Olivia Munn had a few bit parts as an actress in various TV shows before she was signed on to “Attack of the Show” ,  and her “tasteful” appearance in Play Boy, combined with her dressing up as slave Leia, cemented her status as one of the hottest geeky girls. Munn has admitted video games are her weak point, but no one has called her a faker yet, and she hasn’t received any backlash for it (unlike former youtube sensation ultraneko).  Munn just tried out for The Daily Show, did an excellent job, and judging by her performance she is also bilingual, so that makes her a favorite in my book.

Jessica Chobot’s rise to fame is based exclusively on a picture of her licking a PSP. The picture made the rounds on the internet, and Jessica Chobot was hired by IGN to be their female host for their web-based “IGN Daily Fix“.  I want to dislike her, because licking a gaming console is so easy, but Jessica Chobot likes manga and anime, plays PC games with a headset, writes on the show she hosts, and a recent tweet reveals she likes Mark Twain, so all is forgiven, Jessica.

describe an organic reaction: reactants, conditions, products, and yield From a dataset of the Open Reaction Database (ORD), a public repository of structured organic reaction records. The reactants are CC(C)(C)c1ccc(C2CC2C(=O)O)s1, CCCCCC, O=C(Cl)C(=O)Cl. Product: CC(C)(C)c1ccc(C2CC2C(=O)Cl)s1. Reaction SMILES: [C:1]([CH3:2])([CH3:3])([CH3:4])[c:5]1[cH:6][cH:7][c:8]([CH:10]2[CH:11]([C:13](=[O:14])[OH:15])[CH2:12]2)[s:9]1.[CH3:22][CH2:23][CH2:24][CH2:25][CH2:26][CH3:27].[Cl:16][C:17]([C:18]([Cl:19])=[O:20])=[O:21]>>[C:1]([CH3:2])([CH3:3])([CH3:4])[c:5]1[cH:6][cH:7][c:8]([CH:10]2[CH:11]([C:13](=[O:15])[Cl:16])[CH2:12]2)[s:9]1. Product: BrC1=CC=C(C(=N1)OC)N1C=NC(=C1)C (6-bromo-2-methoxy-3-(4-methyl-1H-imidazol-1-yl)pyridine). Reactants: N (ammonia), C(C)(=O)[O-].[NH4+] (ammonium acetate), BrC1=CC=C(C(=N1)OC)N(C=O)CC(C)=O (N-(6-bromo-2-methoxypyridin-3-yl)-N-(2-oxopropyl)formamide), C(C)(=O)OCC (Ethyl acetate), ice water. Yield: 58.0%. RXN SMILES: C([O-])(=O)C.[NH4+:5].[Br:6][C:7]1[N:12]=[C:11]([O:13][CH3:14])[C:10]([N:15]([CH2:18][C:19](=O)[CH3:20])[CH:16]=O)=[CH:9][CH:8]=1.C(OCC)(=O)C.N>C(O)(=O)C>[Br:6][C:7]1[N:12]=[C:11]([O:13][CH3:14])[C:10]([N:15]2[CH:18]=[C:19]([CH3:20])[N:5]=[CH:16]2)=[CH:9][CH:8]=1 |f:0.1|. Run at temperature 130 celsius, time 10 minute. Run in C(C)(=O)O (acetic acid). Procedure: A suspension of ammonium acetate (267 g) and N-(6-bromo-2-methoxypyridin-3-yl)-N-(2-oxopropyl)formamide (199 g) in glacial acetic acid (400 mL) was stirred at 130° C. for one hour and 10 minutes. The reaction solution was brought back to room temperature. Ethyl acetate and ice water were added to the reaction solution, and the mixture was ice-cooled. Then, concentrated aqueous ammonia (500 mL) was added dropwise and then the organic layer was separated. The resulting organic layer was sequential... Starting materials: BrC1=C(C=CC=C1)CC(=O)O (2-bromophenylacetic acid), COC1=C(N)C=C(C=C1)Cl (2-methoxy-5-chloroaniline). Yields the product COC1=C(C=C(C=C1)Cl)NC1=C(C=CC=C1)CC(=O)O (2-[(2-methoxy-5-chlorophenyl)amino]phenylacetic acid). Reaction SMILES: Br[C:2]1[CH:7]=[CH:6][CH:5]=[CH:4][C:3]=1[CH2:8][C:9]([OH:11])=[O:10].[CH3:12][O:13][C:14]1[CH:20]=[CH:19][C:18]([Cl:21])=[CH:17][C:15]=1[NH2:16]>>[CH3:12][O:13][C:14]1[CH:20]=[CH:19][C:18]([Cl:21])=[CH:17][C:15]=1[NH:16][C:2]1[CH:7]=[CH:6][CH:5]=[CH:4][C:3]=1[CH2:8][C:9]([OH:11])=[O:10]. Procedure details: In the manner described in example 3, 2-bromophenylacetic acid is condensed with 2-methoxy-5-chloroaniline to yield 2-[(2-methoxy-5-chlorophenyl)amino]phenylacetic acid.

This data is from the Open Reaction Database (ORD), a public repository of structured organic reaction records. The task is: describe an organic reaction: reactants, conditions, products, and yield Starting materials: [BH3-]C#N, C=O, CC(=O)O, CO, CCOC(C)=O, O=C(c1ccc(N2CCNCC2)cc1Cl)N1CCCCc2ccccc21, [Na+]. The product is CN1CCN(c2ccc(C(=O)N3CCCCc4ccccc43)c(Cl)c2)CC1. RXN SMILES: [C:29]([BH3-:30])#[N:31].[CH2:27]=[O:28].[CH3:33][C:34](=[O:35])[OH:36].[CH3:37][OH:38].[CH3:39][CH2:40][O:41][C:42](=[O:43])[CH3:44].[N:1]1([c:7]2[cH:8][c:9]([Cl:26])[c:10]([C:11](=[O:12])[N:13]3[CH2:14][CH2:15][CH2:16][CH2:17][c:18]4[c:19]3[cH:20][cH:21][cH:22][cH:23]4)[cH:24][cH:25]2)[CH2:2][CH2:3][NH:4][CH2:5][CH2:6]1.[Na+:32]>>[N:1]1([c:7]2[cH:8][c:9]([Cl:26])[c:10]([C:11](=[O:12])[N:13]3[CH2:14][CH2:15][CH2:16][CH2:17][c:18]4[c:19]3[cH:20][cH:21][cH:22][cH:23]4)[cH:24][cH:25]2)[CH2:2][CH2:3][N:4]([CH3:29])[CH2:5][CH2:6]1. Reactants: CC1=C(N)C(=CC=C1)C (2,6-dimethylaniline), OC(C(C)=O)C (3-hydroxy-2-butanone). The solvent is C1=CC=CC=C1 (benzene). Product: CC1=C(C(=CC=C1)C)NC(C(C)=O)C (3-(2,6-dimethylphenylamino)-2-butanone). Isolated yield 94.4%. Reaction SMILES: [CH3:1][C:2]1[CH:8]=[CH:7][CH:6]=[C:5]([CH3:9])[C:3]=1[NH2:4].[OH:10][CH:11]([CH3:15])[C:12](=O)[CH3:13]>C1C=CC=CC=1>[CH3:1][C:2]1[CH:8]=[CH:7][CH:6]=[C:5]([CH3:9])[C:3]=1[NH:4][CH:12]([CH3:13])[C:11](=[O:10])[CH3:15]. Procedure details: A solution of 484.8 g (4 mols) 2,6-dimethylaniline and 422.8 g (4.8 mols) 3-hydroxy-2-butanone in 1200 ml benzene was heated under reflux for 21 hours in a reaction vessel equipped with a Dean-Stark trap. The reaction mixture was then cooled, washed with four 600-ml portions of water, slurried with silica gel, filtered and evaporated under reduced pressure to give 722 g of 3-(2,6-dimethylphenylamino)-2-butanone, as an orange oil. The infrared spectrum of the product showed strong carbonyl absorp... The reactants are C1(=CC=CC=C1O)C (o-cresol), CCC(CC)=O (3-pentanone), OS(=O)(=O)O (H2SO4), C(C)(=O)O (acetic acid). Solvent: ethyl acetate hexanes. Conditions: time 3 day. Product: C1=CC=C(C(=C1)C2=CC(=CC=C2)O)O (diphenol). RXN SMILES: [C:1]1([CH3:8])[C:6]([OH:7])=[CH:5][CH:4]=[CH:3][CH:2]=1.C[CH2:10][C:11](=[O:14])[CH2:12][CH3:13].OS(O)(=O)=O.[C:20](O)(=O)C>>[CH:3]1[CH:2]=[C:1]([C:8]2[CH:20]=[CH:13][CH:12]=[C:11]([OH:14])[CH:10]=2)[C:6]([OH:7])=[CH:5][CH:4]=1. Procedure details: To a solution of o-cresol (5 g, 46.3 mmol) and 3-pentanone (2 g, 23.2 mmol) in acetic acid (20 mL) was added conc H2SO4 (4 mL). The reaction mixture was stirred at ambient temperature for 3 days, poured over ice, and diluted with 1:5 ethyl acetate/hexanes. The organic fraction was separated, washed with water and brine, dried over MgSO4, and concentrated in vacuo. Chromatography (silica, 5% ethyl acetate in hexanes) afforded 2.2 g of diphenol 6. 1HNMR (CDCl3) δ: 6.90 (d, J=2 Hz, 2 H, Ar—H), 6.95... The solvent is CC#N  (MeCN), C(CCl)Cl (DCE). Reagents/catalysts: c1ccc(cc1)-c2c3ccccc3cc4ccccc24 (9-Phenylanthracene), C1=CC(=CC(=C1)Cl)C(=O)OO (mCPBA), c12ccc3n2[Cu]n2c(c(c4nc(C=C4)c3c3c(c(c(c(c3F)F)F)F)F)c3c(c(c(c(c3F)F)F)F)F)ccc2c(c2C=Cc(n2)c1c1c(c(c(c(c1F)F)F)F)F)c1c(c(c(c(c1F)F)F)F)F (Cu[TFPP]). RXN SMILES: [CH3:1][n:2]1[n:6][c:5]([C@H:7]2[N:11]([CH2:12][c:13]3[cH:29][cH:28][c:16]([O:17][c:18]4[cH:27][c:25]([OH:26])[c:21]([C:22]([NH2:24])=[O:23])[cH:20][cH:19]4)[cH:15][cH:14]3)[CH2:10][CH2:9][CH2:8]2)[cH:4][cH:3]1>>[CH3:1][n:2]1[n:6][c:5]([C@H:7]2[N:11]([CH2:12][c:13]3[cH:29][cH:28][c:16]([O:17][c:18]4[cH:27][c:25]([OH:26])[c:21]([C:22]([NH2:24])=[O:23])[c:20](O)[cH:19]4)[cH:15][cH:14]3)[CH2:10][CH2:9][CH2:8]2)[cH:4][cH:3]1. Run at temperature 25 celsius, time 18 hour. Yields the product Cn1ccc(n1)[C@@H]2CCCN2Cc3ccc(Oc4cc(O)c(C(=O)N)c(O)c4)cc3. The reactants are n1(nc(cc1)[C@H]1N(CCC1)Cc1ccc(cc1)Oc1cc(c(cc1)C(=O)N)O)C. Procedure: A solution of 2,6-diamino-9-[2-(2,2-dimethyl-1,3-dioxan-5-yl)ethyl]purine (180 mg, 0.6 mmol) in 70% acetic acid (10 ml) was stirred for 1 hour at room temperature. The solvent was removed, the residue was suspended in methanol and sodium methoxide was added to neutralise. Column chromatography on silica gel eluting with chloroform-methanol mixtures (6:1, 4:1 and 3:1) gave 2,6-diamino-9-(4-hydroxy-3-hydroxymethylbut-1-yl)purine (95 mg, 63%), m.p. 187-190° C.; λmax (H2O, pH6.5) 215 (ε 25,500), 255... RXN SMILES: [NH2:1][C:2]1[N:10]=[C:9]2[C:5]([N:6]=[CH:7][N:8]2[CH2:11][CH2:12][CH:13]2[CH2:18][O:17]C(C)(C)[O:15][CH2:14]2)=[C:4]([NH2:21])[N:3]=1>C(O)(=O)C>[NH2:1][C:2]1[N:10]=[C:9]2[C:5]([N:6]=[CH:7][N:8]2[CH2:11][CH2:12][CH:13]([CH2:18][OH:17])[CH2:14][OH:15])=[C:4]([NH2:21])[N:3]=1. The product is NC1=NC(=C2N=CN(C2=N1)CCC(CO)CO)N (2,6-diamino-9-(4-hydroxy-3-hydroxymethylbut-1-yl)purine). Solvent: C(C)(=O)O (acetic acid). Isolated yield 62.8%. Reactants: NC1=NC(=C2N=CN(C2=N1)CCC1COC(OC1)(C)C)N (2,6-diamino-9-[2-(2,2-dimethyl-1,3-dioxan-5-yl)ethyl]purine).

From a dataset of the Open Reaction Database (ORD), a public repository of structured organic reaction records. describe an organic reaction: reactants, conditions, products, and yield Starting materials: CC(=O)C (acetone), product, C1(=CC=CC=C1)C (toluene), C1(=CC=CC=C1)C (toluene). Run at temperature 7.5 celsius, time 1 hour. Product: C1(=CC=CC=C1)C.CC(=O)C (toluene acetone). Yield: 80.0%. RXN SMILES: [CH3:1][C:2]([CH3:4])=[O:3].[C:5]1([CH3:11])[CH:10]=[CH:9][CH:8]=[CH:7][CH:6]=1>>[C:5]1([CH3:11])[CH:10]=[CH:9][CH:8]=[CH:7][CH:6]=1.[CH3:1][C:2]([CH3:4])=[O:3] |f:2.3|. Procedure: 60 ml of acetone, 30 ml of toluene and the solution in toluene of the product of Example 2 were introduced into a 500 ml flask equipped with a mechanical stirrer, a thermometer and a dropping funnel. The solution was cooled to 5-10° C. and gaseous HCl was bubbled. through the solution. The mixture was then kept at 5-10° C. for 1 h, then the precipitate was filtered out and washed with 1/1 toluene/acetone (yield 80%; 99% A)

Read the rest of this entry »


CTA ban on 'mature' video game ads unconstitutional

CTA LaSalle 'L' Station

Image via Wikipedia

Back in 2008, the CTA banned GTA4 ads following a local Fox News report that predictably cast  video games as the scapegoat for the increase in violent school shootings. It took two years for the ban to be deemed unconstitutional.

Citing the First Amendment, the Entertainment Software Association, which represents software and video game publishers, sued the CTA in July 2009 challenging the agency’s prohibition of certain video game ads.

In her mid-May decision, U.S. District Judge Rebecca Pallmeyer said the CTA cannot enforce its gaming ordinance. The CTA also agreed not to appeal the ruling.